Friday 21 July 2017

Ulster Bank profits fall while Bank of Ireland says no dividend until next year

Ulster Bank head offices on George’s Quay, Dublin
Ulster Bank head offices on George’s Quay, Dublin

Sean Duffy

Ulster Bank’s operating profit in Ireland fell by €338m last year as a result of costs paid to thousands of its customers affected by the tracker mortgage scandal.

The bank posted a profit of just €24m for last year due to an increase in litigation costs of €229m. The bank also suffered a €56m loss as a result of impairment costs.

Ulster bank said the costs “reflect a provision for remediation and programme costs associated with an industry wide examination of tracker mortgages.”

The bank’s adjusted operating profit fell by 23pc compared to 2015 as a result of the costs.

" We have reported good progress on our work on the Tracker Mortgage Examination as 1,885 customer accounts have been restored to a tracker rate. As previously indicated, we do expect to identify more impacted customers and we are working through this process with the Central Bank as a matter of urgency," Ulster Bank ceo Gerry Mallon said.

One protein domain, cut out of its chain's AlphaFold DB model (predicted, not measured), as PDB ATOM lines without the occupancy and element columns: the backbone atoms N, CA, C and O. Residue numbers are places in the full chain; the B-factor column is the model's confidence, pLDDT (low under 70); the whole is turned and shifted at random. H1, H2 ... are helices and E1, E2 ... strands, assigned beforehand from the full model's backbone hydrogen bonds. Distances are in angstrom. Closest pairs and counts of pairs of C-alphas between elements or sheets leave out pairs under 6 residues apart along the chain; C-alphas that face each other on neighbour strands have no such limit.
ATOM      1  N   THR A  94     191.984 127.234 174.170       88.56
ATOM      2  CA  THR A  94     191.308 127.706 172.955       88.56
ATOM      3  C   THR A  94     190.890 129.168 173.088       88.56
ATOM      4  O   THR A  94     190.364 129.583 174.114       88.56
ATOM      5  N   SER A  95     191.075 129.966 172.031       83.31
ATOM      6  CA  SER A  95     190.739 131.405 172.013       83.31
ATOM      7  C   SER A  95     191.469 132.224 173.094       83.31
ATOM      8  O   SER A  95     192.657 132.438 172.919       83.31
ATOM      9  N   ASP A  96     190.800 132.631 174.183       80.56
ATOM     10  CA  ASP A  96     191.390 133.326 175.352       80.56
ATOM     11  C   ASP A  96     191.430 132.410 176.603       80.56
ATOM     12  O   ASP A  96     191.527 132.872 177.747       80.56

"We recognise that these are complex matters and that speed of resolution should not be at the expense of fairness or accuracy," he added.

Meanwhile, Bank of Ireland has announced that it will not pay shareholders a dividend until 2018.

The bank said it had taken the decision to award dividend payments to shareholder in after the end of the 2017 financial year.

The bank announced underlying profit of €1,071m for 2016 and said it has increased the size of its core loan book by €1.7bn.

New lending rose to €13bn, while the bank said it had reduced its c non-performing  loans by 40pc compared to 2015.

"Our business is performing in line with the strategic objectives we have set ourselves. All trading divisions are profitable and have contributed to our strong financial performance during the period,” said Bank of Ireland ceo Richie Boucher.

Mr Boucher said political uncertainty0-nakmely Brexit could have an impact on the business in the coming years.

“Political events, in particular the UK's decision to leave the European Union, may impact on our customers and our business growth in the coming years,” Mr Boucher continued.

“Nevertheless, we remain confident that the substantial progress the Group has made in recent years,” he added.

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